Fuelled and fired by a classic country soundtrack of practically every great ‘countreeee’ hit, and also starring Faye Tozer (Steps), Shaun Williamson (Eastenders, Extras) and Lyn Paul (New Seekers), join the fun at The Orchard, Dartford, when Ian ‘H’ Watkins stars in Rhinestone Mondays.

Friday, 1 July 2011

Spotlight on Raymond J Lee

Raymond J Lee came into the spotlight in NBC’s Fame. Since then he has gone on to perform in numerous Broadway shows and is currently in the smash-hit Broadway Revival of Anything Goes in the role of John.

When you originally moved to New York, you were with MTV Network’s Summer Associate Programme, which lead you to be involved with numerous of their broadcasts. Were you auditioning for shows running parallel with this, or was their a break in between that lead to your Broadway debut with Shakespeare in the Park?


My bosses at MTV were so wonderful to me. I would literally show up to work and if I had an audition I would just let them know ahead of time. They would wish me luck and let me go to them. They knew that I was a reliable employee and that I would make sure to get all my work done if I ended up missing most of the day. The only time that there was an issue was when I had a callback for Third Watch during the week of VMAs in Miami but I had an obligation to MTV and had to choose that over Third Watch. It was a hard decision but I didn’t want to leave my MTV bosses in the weeds.

NBC’s Fame series followed award-winning choreographer/producer Debbie Allen’s pursuit of a true “triple threat,” - a performer with personality who can sing and dance. Has it helped you secure Broadway roles that you feel, otherwise, you may not have had the opportunity to do?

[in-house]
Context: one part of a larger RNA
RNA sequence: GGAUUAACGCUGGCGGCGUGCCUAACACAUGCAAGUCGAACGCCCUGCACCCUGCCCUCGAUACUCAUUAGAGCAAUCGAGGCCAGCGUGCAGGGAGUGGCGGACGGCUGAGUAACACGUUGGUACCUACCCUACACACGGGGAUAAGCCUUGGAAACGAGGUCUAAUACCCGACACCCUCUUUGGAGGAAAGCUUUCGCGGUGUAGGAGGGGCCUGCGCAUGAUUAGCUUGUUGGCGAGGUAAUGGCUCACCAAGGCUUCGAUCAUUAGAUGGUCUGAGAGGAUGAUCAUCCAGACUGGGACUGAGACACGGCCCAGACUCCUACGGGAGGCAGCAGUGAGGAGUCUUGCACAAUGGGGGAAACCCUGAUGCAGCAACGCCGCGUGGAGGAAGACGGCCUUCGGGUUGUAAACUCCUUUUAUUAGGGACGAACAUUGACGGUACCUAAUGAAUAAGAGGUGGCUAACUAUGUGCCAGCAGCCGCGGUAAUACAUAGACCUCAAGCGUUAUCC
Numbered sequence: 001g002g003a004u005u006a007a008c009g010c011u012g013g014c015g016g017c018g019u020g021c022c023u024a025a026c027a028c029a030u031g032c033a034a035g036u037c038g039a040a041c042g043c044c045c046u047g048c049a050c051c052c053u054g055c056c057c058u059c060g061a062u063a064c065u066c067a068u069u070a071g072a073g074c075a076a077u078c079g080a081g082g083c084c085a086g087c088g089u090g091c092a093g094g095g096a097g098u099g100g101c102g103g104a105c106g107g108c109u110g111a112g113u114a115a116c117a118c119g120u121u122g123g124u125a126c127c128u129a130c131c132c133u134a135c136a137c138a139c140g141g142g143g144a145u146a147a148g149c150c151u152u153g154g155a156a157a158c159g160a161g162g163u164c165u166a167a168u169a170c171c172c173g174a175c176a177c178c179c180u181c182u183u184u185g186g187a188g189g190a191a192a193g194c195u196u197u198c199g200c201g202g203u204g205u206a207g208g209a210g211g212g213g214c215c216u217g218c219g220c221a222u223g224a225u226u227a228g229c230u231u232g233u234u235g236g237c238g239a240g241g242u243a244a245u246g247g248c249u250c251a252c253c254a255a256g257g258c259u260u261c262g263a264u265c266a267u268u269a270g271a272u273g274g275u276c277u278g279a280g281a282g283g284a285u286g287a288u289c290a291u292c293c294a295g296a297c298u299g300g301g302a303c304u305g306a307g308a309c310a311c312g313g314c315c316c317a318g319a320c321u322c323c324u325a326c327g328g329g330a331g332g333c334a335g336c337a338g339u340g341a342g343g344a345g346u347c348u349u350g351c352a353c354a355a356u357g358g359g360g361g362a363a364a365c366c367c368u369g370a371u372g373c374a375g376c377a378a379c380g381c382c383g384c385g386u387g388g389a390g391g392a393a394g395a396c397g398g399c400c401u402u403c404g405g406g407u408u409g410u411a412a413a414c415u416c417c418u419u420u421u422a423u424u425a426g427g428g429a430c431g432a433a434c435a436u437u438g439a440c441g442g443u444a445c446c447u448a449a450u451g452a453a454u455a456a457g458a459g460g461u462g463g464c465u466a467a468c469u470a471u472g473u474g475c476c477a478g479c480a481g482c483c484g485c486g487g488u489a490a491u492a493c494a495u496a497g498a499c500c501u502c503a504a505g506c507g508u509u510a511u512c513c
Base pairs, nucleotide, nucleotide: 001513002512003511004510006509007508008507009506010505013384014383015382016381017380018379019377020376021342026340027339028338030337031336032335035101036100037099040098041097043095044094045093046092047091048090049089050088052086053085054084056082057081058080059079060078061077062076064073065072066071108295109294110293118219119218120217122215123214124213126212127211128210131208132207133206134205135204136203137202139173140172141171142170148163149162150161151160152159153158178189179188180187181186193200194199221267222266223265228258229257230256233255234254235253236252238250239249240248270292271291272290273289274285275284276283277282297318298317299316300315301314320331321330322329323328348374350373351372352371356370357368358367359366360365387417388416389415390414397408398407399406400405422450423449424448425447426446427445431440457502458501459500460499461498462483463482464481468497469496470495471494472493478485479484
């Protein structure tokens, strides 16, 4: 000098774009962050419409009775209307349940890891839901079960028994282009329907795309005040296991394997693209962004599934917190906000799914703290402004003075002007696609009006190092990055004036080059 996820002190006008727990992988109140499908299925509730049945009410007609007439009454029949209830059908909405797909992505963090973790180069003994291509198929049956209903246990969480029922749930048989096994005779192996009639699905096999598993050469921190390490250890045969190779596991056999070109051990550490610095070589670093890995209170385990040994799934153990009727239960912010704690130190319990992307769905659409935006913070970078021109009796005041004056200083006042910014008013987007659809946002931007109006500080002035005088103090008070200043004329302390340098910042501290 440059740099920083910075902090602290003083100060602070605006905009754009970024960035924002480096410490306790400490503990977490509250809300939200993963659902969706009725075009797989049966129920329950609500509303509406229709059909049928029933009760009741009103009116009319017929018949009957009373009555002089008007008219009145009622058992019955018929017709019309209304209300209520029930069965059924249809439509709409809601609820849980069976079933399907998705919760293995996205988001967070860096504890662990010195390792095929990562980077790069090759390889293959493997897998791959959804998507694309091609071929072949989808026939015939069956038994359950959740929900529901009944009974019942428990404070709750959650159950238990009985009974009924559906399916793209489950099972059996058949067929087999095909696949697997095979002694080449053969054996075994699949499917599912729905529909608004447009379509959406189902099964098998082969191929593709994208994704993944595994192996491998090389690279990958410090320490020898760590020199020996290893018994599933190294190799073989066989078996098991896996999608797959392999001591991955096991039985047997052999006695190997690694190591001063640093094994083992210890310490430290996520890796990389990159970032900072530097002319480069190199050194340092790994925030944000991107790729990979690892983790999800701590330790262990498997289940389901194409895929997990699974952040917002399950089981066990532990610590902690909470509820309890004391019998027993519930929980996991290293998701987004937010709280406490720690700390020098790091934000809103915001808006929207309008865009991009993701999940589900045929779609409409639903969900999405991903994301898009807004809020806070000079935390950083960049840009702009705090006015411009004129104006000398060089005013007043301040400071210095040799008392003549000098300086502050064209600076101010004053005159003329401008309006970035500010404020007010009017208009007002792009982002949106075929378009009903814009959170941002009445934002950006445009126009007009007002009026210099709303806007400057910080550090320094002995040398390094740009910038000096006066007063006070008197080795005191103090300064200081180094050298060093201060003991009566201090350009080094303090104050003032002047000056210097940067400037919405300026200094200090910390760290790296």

Fame was the best performing and professional boot camp I could have ever asked for. It was my first professional job as a performer and I ended up learning so much in the process. I don’t think it helped me secure Broadway roles because it was in the past but it got me ready for the business of show. I also ended up meeting so many wonderful people and we all still keep in touch. Several members from Fame have also gone on to do Broadway shows.

You’re currently starring in Roundabout Theatre Company’s Anything Goes as John alongside Joel Grey. What has it been like to work with a musical theatre legend, who millions have seen as the iconic Emcee in Cabaret?

I was extremely nervous to start rehearsals and to work with Joel Grey. I mean he’s a LEGEND! I was afraid I would spill coffee on him or start speaking jibberish to him! But Joel is one of the warmest, goofiest, most inspiring people I have ever had the pleasure of working with. He is an absolute blast and could not be nicer. If you had told me last year that I would be leisurely cracking jokes with Joel Grey at work, I never would have believed you!

The show has a host of unforgettable Cole Porter numbers. Have you got a favourite song in the show?

There are so many wonderful tunes in this show. I think my favorite song is It’s Delovely. It is such a beautiful song and our two leads, Colin Donnell and Laura Osnes, sing it with such beauty and such charisma. I could listen to them sing for hours. The dance that Kathleen Marshall created with the song is absolutely breathtaking.